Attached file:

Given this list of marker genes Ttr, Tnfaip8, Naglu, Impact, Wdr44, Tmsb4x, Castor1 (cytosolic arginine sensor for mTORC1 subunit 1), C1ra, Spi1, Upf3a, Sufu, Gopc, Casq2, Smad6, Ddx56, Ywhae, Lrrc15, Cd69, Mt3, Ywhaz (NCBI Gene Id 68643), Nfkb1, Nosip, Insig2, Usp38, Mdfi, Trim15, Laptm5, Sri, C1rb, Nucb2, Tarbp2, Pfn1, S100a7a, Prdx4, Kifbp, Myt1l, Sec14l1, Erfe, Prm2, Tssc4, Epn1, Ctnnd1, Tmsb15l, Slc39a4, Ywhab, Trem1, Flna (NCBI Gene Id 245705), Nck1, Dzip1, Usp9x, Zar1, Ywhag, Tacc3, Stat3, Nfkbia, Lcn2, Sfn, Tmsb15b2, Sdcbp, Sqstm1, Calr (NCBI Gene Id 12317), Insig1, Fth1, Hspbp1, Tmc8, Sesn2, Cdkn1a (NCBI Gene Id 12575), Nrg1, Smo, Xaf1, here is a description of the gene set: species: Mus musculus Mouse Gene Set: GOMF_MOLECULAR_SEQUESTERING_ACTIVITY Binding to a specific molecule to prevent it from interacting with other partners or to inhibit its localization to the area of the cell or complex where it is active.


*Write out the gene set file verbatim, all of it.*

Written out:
Given this list of marker genes Ttr, Tnfaip8, Naglu, Impact, Wdr44, Tmsb4x, Castor1 (cytosolic arginine sensor for mTORC1 subunit 1), C1ra, Spi1, Upf3a, Sufu, Gopc, Casq2, Smad6, Ddx56, Ywhae, Lrrc15, Cd69, Mt3, Ywhaz (NCBI Gene Id 68643), Nfkb1, Nosip, Insig2, Usp38, Mdfi, Trim15, Laptm5, Sri, C1rb, Nucb2, Tarbp2, Pfn1, S100a7a, Prdx4, Kifbp, Myt1l, Sec14l1, Erfe, Prm2, Tssc4, Epn1, Ctnnd1, Tmsb15l, Slc39a4, Ywhab, Trem1, Flna (NCBI Gene Id 245705), Nck1, Dzip1, Usp9x, Zar1, Ywhag, Tacc3, Stat3, Nfkbia, Lcn2, Sfn, Tmsb15b2, Sdcbp, Sqstm1, Calr (NCBI Gene Id 12317), Insig1, Fth1, Hspbp1, Tmc8, Sesn2, Cdkn1a (NCBI Gene Id 12575), Nrg1, Smo, Xaf1, here is a description of the gene set: species: Mus musculus Mouse Gene Set: GOMF_MOLECULAR_SEQUESTERING_ACTIVITY Binding to a specific molecule to prevent it from interacting with other partners or to inhibit its localization to the area of the cell or complex where it is active.